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A Path to Equity: A Brief History of the LPGA Tour

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When 13 women came together in 1950 to form the LPGA, it was their vision, determination and sacrifices that helped turn the top women’s professional tour into what it is today. Over the past 72 years, the LPGA has steadily grown in stature and relevance. Now with 34 official tournaments and more than $85 million in prize money, the dream those founding members had for women’s golf has likely exceeded even their own high expectations. It’s that commitment to equity for women’s golf that has helped the LPGA maintain strong financial support from a wide range of companies, including Raymond James, a partner for this month’s Pelican Women’s Championship.

In celebration of today’s thriving LPGA, here are a few noteworthy timeline facts every golfer – man or woman – should know about the tour.

  • In its first 10 years (1950-1960), the LPGA grew from just 14 events to 26. Prize money jumped from $50,000 to $200,000.
  • The color barrier in women’s professional golf was broken in 1963 by an athlete whose first love was tennis. That year, two-time Wimbledon champion Althea Gibson became the first Black woman to join the LPGA Tour. Four years later, Renee Powell, recipient of this year’s inaugural Charlie Sifford Award for advancing diversity in golf, followed Gibson onto the LPGA circuit.
  • The LPGA was dominated by Mickey Wright and Kathy Whitworth in the 1960s – when the duo combined for an astonishing 121 victories. Wright won 68 tournaments, while Whitworth amassed 53 titles. Wright’s 13 wins in 1963 still stands as the most wins by a female golfer in a single season. Only Byron Nelson’s 18 wins in 1945 surpasses Wright’s accomplishment among all golfers.
  • Of Kathy Whitworth’s 53 wins in the 1960s, 35 came over just a four-year period from 1965-68. In 1981, Whitworth became the first LPGA player to win $1 million in career earnings.
  • The 1980s could also be known as the international decade for women’s golf. In 1987, England’s Laura Davies won the U.S. Women’s Open to earn a one-year exemption on the LPGA Tour. That same year, Japan’s Ayako Okamoto won four LPGA tournaments and became the first international player to win the Rolex Player of the Year award. In 1988, Sweden’s Liselotte Neumann won the U.S. Women’s Open as a rookie, marking back-to-back international wins in the event.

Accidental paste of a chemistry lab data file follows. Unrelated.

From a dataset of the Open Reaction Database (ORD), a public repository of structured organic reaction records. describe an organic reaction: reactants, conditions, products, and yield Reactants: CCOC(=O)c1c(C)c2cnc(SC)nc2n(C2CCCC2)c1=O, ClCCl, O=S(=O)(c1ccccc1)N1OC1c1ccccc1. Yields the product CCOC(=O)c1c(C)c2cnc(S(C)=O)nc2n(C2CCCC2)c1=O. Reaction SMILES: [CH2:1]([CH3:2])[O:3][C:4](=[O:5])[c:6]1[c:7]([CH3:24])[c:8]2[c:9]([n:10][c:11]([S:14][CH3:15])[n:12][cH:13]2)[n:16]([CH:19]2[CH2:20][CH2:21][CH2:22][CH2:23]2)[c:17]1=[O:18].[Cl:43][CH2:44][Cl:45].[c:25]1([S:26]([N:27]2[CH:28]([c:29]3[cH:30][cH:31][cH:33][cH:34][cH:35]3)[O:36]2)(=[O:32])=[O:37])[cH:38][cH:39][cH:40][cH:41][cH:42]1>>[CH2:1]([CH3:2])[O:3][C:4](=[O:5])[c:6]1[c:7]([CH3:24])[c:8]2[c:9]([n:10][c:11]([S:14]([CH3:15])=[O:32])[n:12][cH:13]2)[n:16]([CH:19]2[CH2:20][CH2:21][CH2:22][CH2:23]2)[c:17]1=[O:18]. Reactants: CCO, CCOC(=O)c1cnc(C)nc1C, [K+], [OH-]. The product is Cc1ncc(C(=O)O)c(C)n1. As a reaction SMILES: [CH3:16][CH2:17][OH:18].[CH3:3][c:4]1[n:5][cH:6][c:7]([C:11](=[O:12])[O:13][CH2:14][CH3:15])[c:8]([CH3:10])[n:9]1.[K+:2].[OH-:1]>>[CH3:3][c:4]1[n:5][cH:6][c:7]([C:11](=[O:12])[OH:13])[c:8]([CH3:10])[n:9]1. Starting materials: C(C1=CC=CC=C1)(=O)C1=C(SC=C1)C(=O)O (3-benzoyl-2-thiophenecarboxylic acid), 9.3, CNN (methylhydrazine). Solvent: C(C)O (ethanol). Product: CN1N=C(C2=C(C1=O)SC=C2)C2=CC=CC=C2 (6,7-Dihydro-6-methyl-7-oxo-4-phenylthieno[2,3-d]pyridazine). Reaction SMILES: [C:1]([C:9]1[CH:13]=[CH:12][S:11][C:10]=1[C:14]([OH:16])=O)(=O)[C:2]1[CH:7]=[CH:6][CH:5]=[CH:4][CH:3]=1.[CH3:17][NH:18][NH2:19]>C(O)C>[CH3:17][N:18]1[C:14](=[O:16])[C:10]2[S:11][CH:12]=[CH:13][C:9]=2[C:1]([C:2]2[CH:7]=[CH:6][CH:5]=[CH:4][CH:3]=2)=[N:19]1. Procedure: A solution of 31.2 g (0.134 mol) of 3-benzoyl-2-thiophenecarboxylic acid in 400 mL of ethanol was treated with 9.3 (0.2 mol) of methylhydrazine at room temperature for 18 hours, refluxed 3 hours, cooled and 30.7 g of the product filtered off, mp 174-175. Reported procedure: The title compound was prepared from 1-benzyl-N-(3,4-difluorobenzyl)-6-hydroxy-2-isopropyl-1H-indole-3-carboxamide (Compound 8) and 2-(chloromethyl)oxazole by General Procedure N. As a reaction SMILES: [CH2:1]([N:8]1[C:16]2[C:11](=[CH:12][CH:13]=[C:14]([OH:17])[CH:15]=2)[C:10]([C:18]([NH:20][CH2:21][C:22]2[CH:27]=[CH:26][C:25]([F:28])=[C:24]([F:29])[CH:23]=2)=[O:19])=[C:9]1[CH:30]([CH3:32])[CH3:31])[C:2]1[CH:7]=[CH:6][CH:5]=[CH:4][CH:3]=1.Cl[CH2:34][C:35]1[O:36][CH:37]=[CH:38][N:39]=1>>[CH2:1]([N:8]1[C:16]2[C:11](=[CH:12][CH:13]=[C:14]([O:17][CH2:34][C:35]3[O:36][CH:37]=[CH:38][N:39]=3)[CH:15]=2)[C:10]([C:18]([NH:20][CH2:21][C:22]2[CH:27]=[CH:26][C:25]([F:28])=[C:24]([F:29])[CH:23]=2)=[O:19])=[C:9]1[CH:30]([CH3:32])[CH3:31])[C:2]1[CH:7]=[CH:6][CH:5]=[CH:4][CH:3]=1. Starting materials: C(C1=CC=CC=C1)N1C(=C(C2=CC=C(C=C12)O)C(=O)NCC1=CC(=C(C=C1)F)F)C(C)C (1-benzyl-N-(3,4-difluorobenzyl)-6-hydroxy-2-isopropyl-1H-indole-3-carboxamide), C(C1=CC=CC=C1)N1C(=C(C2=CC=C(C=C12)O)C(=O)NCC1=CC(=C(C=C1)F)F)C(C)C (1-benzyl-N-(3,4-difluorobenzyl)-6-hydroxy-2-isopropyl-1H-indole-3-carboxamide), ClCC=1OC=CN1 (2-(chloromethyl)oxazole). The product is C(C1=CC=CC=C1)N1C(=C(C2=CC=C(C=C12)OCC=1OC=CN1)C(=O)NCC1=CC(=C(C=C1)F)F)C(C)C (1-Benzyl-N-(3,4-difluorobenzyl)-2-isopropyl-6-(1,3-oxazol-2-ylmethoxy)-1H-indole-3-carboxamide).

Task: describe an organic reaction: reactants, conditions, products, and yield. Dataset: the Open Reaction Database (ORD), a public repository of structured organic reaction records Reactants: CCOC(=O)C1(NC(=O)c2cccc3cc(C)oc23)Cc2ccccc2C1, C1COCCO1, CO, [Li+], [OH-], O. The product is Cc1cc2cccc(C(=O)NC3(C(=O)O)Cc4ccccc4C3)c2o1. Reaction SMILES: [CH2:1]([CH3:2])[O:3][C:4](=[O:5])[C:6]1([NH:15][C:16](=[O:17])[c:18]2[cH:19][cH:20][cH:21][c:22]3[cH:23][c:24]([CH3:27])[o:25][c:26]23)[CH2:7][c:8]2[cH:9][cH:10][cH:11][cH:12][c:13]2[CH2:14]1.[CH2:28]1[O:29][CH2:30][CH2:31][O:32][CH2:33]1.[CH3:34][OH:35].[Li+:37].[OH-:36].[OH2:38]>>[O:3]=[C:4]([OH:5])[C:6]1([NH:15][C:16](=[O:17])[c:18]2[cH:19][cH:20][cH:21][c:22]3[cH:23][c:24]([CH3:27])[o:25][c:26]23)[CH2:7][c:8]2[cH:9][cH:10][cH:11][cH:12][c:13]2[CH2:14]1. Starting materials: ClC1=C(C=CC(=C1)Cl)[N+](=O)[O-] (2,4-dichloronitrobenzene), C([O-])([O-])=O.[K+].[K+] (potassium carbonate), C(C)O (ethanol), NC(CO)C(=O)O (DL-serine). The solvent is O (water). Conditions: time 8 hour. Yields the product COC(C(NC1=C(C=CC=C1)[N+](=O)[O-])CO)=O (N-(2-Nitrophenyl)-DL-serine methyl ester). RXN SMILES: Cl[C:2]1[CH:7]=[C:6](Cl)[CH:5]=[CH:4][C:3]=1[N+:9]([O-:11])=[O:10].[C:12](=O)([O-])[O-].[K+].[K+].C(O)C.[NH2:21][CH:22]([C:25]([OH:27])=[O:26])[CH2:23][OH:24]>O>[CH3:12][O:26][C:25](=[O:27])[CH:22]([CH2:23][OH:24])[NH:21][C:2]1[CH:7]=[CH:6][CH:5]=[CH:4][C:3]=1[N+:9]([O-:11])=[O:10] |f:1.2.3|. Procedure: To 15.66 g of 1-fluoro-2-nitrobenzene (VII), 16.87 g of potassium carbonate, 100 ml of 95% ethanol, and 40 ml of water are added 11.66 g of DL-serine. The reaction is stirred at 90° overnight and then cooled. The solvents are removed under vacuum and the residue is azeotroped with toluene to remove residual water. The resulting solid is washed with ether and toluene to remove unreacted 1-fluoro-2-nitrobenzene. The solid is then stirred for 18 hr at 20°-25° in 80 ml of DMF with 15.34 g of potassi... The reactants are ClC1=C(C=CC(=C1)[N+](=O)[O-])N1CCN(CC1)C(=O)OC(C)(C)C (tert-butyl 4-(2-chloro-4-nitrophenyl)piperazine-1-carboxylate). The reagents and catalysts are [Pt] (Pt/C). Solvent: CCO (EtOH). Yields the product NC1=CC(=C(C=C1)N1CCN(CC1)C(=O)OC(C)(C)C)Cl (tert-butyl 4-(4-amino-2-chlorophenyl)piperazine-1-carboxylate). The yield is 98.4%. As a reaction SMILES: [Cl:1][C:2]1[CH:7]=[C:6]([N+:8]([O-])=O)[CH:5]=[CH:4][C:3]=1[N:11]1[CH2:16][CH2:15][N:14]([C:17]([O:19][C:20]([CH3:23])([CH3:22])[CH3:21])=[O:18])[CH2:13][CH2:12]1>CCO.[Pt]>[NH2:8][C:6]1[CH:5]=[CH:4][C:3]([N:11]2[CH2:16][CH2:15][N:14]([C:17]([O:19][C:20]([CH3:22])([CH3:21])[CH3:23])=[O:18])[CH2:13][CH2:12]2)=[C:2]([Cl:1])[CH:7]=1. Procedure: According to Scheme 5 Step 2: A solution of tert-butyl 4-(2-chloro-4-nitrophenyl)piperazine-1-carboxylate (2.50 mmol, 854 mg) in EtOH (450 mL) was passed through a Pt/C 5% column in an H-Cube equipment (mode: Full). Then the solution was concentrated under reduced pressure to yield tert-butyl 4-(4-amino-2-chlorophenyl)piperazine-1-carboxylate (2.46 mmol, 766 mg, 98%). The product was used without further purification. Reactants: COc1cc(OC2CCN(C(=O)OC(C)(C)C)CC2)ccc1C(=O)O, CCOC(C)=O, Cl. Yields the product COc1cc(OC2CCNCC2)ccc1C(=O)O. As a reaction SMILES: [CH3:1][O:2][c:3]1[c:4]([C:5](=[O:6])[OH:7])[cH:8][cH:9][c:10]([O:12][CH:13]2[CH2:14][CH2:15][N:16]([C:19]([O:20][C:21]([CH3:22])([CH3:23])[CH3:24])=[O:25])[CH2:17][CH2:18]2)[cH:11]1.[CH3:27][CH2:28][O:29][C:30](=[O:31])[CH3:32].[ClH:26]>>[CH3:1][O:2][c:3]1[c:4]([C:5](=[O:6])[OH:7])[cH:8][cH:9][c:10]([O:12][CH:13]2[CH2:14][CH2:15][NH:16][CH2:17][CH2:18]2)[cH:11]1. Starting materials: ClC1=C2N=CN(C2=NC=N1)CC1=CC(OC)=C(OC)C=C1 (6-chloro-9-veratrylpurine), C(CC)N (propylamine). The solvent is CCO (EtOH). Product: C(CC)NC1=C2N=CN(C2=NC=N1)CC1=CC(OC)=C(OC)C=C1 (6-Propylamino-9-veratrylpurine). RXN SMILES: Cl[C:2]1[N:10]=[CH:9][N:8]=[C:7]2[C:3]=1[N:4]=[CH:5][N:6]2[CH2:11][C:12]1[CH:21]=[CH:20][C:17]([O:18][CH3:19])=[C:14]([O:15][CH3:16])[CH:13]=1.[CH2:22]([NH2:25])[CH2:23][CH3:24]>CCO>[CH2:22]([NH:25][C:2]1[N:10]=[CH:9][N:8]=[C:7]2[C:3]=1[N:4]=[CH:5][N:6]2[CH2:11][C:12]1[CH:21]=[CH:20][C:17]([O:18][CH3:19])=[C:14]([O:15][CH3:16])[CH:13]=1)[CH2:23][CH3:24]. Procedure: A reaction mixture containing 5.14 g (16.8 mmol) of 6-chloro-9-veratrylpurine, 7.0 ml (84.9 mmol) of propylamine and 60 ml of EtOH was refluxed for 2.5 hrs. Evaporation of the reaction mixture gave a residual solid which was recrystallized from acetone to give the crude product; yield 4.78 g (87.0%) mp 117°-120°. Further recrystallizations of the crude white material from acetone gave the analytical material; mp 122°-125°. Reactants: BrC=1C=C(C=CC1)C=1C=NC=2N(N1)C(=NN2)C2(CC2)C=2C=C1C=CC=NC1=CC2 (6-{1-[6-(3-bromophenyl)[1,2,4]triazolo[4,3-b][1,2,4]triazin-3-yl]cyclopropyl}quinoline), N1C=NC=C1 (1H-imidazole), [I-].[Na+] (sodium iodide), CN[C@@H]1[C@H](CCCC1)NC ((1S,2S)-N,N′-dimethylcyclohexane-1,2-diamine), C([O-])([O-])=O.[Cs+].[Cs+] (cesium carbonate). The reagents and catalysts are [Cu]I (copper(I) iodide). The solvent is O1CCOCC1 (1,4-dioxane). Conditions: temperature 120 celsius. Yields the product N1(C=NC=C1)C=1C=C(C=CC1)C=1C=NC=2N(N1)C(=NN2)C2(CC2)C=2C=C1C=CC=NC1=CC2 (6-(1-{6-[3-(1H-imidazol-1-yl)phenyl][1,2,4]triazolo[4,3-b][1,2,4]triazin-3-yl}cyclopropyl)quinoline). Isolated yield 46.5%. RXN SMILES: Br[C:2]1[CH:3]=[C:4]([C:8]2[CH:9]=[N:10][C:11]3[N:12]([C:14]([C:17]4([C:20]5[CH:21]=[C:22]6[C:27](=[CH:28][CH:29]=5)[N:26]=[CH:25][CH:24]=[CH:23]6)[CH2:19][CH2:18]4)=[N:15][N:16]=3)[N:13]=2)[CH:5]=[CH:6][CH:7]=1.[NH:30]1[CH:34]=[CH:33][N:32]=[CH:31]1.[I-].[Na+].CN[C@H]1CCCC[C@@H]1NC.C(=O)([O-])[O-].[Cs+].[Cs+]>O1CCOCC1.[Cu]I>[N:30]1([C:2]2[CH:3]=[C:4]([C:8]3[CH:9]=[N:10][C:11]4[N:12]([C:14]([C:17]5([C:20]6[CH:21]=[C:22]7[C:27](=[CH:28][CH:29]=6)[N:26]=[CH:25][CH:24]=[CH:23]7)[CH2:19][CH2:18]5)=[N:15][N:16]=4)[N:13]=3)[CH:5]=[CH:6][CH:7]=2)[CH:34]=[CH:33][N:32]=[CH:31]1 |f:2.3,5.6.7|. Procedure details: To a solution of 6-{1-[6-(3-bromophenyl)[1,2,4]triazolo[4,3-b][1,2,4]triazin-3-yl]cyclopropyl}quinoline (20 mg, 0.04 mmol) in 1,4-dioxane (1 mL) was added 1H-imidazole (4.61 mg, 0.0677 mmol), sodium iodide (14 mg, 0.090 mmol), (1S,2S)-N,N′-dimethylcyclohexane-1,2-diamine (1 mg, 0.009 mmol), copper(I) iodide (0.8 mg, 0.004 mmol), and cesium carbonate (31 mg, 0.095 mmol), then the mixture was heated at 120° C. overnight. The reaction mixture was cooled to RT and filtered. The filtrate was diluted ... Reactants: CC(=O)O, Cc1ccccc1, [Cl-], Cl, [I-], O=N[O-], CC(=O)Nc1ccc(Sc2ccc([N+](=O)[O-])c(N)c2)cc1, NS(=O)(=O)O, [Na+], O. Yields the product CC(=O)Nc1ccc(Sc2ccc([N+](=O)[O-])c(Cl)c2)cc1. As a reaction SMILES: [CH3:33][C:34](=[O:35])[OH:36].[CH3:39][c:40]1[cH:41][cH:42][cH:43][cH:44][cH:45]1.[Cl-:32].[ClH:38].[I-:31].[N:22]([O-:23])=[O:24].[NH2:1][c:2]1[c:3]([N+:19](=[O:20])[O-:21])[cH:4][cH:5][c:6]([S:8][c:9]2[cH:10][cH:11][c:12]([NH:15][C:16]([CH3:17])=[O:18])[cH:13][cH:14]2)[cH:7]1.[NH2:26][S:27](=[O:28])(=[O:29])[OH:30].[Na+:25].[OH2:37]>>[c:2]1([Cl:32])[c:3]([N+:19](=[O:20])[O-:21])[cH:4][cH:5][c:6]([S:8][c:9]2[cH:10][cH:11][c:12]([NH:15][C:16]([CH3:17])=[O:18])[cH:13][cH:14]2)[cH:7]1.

• Australia’s Karrie Webb, who posted 16 wins in the 1990s, became the first player to cross $1 million in season earnings in 1996.
  • Following Neumann’s Swedish breakthrough in the U.S., fellow swede Annika Sorenstam owned the 1990s on the LPGA Tour, posting a decade-leading 18 wins. Her dominance continued into the next decade – breaking or tying 30 records in the 2001 season. That season, Sorenstam became the first LPGA player to record a single-round 59, achieving the score in the second round of the Standard Register Ping event in Phoenix.
  • In 2005, Sorenstam won her eighth Rolex Player of the Year award to break Whitworth’s long-standing record of seven. Sorenstam compiled 54 wins in the 2000s and ended her career with a total of 72. Although she retired from full-time play 14 years ago, Sorenstam still leads all players in career earnings with $22.5 million.
  • The first single-event payout of $1 million came in 2006 when 19-year-old Julieta Granada of Paraguay won the LPGA Tour’s season-ending LPGA Playoffs at the ADT.
  • In 2021, Australia’s Minjee Lee led all players with $3.7 million in earnings, marking a 7300% increase from the total prize money offered for the entire inaugural LPGA season in 1950.